Editor’s Note — Thank You for Your Concern, and Healing Intentions

Stephan:  A few hours ago for the first time in a week I was able to get out of bed and go further than the six steps to my bathroom, and the first thing I wanted to do was to write all of you and thank you for your concern and healing intentions. I am not sick with an illness like Covid or the flu. About three weeks ago the specialist physician who was treating a wound on my right foot, prescribed two antibiotics that set in motion a series of toxic cascading reactions that disordered my entire system and finally left me as sick as I have ever been in my life. On Monday he wanted to put me in the hospital for C-Diff, which was very scary because my late brother had developed C-Diff and it led to his being hospitalized for weeks. It very nearly killed him, and he never really fully recovered.  Bascially, as I understand it C-Diff is a breakdown in the body's entire digestive process leading to dangerous toxicity, which sets in motion a whole series of others things. Instead, I turned to my primary care physician, Fernando Vega, who set me on a more holistic approach that seems to be working. That and the loving care and nursing of my wife Ronlyn is what kept me going. Plus your healing intentions. For days I did not eat anything, just forced water, and have lost a great deal of weight, which I did not need to do. If things continue to go well I hope to be able to resume SR on Monday, but had to get out of bed to come to my office for the first time to thank you. Your many emails, and texts, not all of which I have even been able to read yet have meant a lot to me, are deeply appreciated, and I thank you.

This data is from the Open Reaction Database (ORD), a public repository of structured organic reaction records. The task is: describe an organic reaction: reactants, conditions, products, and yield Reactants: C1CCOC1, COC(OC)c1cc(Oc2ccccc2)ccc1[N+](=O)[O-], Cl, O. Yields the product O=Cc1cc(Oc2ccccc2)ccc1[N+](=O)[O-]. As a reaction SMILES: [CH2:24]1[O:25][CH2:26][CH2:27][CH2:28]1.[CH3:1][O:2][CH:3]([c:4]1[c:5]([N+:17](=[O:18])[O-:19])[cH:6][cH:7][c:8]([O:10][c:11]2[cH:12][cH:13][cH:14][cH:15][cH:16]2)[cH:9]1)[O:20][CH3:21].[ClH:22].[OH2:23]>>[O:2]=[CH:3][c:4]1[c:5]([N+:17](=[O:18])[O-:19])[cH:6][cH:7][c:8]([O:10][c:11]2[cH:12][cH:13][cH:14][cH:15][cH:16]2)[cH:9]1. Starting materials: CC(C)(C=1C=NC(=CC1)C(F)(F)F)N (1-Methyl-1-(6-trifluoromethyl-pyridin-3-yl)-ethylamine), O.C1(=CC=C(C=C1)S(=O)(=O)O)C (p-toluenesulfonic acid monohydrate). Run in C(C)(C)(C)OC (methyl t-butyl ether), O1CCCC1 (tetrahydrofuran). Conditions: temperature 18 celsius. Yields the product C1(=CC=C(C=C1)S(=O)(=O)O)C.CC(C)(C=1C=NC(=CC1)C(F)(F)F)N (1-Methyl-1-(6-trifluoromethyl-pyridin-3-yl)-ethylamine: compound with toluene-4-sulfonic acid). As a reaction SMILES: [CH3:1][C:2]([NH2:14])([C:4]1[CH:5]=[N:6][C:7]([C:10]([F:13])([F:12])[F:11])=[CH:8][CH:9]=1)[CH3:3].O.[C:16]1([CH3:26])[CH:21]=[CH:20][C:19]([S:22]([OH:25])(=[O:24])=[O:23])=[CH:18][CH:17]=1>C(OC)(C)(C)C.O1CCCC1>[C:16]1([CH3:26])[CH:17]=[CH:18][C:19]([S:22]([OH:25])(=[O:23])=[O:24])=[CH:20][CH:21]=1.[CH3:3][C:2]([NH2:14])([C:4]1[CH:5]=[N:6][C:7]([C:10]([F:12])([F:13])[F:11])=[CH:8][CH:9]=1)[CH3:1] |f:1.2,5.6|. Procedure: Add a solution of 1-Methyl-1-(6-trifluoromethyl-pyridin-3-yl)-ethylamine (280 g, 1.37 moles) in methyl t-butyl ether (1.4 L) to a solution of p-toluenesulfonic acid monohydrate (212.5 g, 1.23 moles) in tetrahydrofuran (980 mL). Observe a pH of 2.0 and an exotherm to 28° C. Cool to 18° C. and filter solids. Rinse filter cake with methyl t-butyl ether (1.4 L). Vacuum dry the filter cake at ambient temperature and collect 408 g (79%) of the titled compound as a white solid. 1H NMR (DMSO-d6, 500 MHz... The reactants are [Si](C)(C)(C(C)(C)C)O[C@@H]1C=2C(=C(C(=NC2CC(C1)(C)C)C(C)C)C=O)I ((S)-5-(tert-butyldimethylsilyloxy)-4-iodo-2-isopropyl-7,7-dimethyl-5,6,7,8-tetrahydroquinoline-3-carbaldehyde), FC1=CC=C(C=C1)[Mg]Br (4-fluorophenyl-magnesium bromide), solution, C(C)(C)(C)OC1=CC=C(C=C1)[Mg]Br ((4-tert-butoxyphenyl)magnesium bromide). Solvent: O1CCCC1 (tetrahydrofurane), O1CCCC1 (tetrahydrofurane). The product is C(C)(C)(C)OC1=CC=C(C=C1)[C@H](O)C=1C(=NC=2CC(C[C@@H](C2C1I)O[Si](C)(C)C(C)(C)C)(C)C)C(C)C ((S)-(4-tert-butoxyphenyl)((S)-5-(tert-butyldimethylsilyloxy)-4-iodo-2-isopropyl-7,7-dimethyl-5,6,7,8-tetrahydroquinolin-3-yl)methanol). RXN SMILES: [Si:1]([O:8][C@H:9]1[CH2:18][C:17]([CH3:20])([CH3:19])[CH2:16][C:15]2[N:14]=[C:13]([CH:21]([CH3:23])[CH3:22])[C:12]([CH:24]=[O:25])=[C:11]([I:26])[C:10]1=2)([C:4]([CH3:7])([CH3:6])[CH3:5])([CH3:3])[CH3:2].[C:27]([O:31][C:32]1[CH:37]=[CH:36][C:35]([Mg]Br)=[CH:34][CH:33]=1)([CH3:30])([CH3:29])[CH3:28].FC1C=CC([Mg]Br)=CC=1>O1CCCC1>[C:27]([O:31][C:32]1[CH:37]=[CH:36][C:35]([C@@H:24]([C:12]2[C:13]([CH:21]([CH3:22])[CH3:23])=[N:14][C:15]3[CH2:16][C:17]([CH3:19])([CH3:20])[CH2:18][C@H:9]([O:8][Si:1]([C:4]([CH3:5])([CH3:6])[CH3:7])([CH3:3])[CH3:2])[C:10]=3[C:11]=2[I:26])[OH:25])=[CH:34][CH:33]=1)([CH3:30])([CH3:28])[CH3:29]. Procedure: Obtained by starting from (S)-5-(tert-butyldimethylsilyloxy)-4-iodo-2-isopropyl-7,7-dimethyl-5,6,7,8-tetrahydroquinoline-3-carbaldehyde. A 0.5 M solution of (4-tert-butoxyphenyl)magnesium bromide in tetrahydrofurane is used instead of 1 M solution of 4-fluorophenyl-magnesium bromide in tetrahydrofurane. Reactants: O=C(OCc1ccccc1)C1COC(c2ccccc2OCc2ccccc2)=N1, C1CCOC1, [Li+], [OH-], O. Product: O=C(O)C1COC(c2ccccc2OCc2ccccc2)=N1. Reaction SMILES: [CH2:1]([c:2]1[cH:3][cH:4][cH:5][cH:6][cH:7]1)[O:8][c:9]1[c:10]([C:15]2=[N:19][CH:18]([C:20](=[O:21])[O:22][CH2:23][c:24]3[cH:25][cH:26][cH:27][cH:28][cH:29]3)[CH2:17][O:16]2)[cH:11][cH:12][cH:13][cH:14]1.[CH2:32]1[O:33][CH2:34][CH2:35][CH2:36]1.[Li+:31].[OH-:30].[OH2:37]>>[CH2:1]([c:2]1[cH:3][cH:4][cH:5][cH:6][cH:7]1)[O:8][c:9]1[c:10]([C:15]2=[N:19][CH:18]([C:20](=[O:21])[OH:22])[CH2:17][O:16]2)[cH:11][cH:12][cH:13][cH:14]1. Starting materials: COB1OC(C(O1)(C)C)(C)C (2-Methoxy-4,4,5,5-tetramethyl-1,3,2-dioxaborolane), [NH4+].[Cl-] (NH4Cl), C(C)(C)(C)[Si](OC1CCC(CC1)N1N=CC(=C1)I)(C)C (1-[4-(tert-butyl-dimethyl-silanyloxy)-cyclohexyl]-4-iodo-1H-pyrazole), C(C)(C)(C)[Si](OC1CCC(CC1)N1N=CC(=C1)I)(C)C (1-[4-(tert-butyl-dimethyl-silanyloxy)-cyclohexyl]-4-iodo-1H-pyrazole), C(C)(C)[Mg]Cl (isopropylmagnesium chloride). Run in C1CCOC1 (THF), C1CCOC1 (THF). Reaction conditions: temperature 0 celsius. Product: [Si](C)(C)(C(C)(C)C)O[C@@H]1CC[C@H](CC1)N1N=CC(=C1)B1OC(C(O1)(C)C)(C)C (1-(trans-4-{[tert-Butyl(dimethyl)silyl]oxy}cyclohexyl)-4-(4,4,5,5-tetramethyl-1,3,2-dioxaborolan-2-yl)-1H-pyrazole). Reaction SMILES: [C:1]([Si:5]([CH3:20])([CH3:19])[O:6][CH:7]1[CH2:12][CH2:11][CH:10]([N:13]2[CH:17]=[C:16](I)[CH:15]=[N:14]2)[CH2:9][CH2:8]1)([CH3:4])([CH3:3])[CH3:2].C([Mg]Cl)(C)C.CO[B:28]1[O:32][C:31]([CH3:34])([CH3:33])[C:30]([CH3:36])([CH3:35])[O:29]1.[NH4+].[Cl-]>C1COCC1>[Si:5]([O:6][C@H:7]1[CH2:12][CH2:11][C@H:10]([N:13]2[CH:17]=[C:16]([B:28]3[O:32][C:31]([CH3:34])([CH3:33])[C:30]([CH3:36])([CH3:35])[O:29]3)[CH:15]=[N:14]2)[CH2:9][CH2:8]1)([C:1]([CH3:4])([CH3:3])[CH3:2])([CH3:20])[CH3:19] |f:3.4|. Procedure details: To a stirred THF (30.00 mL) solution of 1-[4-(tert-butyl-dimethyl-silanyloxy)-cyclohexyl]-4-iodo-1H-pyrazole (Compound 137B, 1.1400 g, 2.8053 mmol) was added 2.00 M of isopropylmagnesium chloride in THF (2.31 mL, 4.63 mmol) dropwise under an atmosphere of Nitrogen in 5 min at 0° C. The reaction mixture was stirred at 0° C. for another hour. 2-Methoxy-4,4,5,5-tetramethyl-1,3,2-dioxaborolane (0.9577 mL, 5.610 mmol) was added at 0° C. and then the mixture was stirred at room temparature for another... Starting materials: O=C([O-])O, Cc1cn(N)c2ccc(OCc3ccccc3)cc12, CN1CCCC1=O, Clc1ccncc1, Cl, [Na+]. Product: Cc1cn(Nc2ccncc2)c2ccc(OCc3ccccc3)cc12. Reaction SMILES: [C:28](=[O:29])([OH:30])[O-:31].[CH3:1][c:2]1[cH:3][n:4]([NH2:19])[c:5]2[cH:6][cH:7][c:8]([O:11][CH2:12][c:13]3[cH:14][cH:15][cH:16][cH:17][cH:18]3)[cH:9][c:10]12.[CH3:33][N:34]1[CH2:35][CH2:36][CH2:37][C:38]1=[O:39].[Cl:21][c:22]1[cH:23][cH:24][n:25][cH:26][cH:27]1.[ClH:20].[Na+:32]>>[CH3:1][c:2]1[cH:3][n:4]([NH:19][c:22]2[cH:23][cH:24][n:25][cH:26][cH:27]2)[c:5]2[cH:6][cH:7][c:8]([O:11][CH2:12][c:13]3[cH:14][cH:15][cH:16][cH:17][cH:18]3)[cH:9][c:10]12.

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The Married Will Soon Be the Minority

Stephan:  Culture is the product of the aggregate of large number of individual choices. An American culture is changing, as Charles Blow lays out. This what is driving the christofascist MAGAt world mad. The generation coming up have different priorities and aspirations.
Credit: David La Spina/The New York Times

When I was young, everything in society seemed to aim one toward marriage. It was the expectation. It was the inevitability. You would — and should — meet someone, get married and start a family. It was the way it had always been, and always would be.

But even then, the share of people who were married was already falling. The year I was born, 1970, the percentage of Americans between the ages of 25 and 50 who had never married was just 9 percent. By the time I became an adult, that number was approaching 20 percent.

Some people were delaying marriage. But others were forgoing it altogether.

This trend has only continued, and we are now nearing a milestone. This month, the Pew Research Center published an analysis of census data showing that in 2019 the share of American adults who were neither married nor living with a partner had risen to 38 percent, and while that group “includes some adults who were […]

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